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'It stretches the scientific imagination': Doctors dispel claims that migrants are contributing to the spread of COVID-19

“We do not believe that this is a pandemic of the migrants.”

MCALLEN, Texas — COVID-19 infections continue to be on the rise is the United States, and so is the number of migrants coming across the border in south Texas. 

Some people have linked the two, blaming COVID-positive migrants for spreading the disease. That’s just not true, according to doctors treating for the coronavirus while monitoring the local and national response to the pandemic.

“We do not believe that this is a pandemic of the migrants,” said Dr. Ivan Melendez, a McAllen-based physician who’s worked in COVID-19 wards, recovered from the disease himself and serves as the health authority for Hidalgo County. “We believe this is a pandemic of the unvaccinated.”

The City of McAllen is the first stop for some who cross the Texas-Mexico border in that area. Most, according to the U.S. Border Patrol, are expelled. Families allowed to stay are released from federal custody into the hands of Catholic Charities, a local nonprofit which has been accepting migrants from the feds, taking care of them and sending them to their next destination for years. 

These days, when they're dropped off, migrants are tested for COVID first, according to the McAllen City officials now involved in quarantining migrants in the Rio Grande Valley. 

According to the City of McAllen Emergency Management Report dated July 16, 2021, American Medical Response (AMR) has billed the city for testing and will be paid through pre-funded arrangements with the Department of Homeland Security.

In addition to working on what is considered “regular” city business, like bids and local contracts, the City of McAllen is now tracking immigration too—a federal responsibility, as Mayor Javier Villalobos described it to KENS5 last week.

On Monday, McAllen Assistant City Manager Jeff Johnston presented a report on immigration and Catholic Charities to the city commission. 

“This last week we hit another all-time high of 11,026 dropoffs for an average of about 1,575 per day,” he said in a meeting that was posted on the city’s YouTube channel. “We have never seen numbers that high. The average COVID positive daily rate also went up from about 11.7% two weeks ago, to about 14.8% this last week.”

Anzalduas Park in Hidalgo County, where McAllen is located, is now a temporary quarantine ward, hovering around 1,000 migrants. However, they're not all COVID-positive, according to Johnston, because families can choose to stay together.

Miles away from Anzalduas Park, local hospitals are filling up with coronavirus patients. 

“Even before our numbers started shooting up four weeks ago, we already had the migrant problem,” Melendez told KENS5. “We've been varying anywhere between in the last, say, 10 days, between 14 to 18% (positivity rate). And our hospital beds, which is I think more important, are now are up to almost 40% of people that are lying in a hospital bed have COVID.”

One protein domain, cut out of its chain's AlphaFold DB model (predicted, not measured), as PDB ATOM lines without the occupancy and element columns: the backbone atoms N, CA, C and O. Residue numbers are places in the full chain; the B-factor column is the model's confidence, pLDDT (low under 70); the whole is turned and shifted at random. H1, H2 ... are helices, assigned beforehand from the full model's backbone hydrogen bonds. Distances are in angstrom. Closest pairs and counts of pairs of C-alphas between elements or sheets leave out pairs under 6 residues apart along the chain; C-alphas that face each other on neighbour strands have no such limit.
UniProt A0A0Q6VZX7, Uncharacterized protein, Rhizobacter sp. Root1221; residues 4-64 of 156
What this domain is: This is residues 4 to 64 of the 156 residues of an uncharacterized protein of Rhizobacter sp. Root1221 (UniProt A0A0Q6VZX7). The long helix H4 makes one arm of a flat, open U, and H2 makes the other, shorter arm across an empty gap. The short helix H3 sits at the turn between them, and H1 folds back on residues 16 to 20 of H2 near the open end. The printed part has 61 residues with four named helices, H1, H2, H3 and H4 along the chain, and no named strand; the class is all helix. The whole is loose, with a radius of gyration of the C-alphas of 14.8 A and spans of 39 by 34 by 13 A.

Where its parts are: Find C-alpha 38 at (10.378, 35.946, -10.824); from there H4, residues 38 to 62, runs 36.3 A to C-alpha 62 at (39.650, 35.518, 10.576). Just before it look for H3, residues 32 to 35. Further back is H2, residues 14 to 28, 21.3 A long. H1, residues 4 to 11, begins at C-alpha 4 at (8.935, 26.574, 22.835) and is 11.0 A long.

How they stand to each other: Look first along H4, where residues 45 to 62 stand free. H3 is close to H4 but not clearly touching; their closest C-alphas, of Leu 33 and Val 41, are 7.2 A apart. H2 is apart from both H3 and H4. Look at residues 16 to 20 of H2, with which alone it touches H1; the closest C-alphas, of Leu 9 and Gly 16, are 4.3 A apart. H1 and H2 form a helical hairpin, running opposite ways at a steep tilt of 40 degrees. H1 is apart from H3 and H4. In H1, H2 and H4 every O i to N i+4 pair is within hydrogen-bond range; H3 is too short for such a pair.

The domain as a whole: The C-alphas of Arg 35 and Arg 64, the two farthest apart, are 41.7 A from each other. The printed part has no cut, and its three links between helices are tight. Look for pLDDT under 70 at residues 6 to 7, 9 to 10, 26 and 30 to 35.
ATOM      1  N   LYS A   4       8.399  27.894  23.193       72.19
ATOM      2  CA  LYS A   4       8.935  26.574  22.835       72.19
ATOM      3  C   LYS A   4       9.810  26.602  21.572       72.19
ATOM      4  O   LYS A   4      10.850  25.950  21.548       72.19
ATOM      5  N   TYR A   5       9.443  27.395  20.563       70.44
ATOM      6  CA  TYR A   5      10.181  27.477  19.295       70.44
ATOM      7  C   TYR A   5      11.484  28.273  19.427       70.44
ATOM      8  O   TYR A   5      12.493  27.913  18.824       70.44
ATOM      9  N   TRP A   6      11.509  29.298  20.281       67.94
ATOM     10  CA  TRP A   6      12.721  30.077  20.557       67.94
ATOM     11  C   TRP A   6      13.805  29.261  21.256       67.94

According to Catholic Charities, of the 4,123 migrants who arrived at Anzalduas Park between August 6 and August 8, 688 were COVID-19-positive.  

That amounts to a 16.7% positivity rate. 

Here’s how the numbers break down day by day, according to Catholic Charities.

  • Friday, August 6: 1,791 arrived and tested - 315 COVID-positive 
  • Saturday, August 7: 833 arrived and tested - 132 COVID-positive
  • Sunday, August 8: 1,499 arrived and tested - 241 COVID-positive      
  • Monday, August 9: 877 arrived and tested -127 COVID-positive

Of the 96,308 migrants who’ve been released to Catholic Charities so far after being tested, nonprofit officials say 8,559 tested positive, amounting to a 8.9% positivity rate. 

“This is not a population that has a higher positivity rate than the local population,” Melendez said. “There's very little intermingling with our local population as they move forward north. We cannot deny that the migrants are part of the problem, because they're part of our community and that they do contribute. But do they contribute more than unvaccinated people? Absolutely not.”

Migrants who make their way into the United States through Brownsville are tested by the city. Local nonprofit Team Brownsville helps them with supplies at the bus stop where buses take off across the country. 

According to the city’s spokesperson, Brownsville started testing migrants on Jan. 27, 2021. As of Tuesday, 13,443 migrants have been tested, with 1,249 testing positive. The city says a pop-up vaccination clinic is also available on site.

“It stretches the scientific imagination to think that that is what's driving the pandemic across Texas and across these other states,” said Dr. Joseph McCormick, a physician and former epidemiologist with the Centers for Disease Control and Prevention who is now a professor of epidemiology at the UT Health Science Center Houston School of Public Health in Brownsville.

“We have 333 million people in the United States. There just aren't enough people coming across to say, ‘Oh, they're the ones who are spreading this virus'; t's dwarfed by the size of the population," McCormick added. "Given the penetration, how widely spread the virus has become in the United States, even into rural areas, you would be hard-pressed to find enough immigrants going to those areas to spread the pandemic. It just doesn't make any sense. I would just say that the authorities need to pay attention to the science."

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